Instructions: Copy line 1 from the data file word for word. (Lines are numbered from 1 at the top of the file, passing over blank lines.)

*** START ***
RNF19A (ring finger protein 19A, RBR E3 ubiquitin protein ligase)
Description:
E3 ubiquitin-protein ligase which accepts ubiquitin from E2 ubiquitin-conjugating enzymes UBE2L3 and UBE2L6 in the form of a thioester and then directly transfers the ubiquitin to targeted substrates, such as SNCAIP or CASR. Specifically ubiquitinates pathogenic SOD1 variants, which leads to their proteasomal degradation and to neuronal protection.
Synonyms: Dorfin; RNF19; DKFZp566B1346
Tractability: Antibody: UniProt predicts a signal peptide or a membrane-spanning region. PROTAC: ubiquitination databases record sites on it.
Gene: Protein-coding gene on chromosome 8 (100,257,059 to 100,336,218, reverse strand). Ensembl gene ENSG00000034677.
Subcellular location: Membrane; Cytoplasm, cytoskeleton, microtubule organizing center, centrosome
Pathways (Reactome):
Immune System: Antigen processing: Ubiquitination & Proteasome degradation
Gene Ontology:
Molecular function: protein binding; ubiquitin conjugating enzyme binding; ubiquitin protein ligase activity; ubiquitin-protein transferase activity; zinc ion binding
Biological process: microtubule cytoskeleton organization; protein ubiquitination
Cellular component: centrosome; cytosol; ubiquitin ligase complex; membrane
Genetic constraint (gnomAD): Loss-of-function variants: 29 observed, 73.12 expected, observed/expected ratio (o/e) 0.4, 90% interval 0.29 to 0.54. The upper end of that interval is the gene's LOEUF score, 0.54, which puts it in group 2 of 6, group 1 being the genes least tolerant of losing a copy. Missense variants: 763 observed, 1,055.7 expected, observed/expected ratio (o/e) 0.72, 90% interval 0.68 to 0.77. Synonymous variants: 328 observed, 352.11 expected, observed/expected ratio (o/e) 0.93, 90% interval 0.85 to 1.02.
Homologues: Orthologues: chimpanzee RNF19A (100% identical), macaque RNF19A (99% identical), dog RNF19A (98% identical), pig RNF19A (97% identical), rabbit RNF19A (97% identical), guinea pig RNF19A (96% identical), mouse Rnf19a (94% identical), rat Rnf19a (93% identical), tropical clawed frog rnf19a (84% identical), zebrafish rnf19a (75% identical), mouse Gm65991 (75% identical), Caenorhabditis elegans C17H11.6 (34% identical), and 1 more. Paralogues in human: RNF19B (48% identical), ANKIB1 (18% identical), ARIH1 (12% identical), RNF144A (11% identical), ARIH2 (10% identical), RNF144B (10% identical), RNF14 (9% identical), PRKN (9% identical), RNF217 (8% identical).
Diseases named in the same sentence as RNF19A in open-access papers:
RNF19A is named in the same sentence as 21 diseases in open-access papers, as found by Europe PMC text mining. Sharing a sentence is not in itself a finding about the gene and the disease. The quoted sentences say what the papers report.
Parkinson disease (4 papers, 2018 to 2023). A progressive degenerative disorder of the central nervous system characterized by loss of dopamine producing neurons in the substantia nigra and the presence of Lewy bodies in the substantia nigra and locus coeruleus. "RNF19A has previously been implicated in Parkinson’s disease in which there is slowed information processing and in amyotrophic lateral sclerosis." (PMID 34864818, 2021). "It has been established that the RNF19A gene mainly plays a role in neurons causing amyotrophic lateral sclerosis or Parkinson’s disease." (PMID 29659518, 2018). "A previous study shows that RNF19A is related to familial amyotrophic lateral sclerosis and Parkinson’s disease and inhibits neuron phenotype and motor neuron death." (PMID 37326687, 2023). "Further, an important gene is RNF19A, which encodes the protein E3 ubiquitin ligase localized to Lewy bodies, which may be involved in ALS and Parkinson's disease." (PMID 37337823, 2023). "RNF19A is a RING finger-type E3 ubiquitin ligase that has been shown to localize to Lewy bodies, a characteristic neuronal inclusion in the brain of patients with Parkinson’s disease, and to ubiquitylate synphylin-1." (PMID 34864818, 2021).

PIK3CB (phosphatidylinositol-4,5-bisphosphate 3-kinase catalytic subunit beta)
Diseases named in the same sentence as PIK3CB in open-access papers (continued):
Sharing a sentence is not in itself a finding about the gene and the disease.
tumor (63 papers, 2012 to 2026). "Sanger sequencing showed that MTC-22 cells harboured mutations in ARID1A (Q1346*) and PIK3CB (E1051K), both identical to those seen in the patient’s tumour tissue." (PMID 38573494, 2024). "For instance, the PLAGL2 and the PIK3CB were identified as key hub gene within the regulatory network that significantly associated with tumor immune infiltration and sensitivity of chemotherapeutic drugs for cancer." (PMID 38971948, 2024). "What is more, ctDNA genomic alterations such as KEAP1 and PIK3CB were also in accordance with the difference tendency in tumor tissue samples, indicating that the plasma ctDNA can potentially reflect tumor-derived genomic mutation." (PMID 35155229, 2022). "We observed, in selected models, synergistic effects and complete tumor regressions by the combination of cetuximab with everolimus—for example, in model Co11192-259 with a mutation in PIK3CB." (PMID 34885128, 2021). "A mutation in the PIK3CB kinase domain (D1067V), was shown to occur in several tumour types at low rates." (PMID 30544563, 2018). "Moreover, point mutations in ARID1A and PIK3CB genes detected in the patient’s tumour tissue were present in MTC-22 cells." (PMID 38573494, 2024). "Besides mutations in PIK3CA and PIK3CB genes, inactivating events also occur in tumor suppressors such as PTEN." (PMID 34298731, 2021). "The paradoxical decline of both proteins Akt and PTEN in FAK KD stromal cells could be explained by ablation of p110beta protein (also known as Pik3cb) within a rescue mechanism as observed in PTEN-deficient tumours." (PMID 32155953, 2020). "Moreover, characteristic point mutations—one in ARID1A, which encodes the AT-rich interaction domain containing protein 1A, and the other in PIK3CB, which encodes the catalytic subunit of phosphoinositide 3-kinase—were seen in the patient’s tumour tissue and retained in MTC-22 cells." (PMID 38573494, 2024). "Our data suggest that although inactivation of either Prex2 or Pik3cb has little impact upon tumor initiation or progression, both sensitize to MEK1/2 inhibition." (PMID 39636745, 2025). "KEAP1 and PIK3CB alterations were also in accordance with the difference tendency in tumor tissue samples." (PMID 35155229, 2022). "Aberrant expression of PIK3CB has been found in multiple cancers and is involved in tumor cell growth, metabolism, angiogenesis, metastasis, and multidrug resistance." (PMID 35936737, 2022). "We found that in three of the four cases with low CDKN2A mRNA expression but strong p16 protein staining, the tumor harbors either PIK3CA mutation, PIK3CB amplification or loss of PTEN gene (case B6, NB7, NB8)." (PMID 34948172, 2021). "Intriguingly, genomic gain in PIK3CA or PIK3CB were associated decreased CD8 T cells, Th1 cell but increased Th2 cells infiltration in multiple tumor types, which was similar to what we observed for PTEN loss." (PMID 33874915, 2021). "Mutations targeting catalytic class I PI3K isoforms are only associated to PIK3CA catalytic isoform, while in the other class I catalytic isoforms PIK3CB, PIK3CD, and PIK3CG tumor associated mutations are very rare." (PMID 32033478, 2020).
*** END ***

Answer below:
RNF19A (ring finger protein 19A, RBR E3 ubiquitin protein ligase)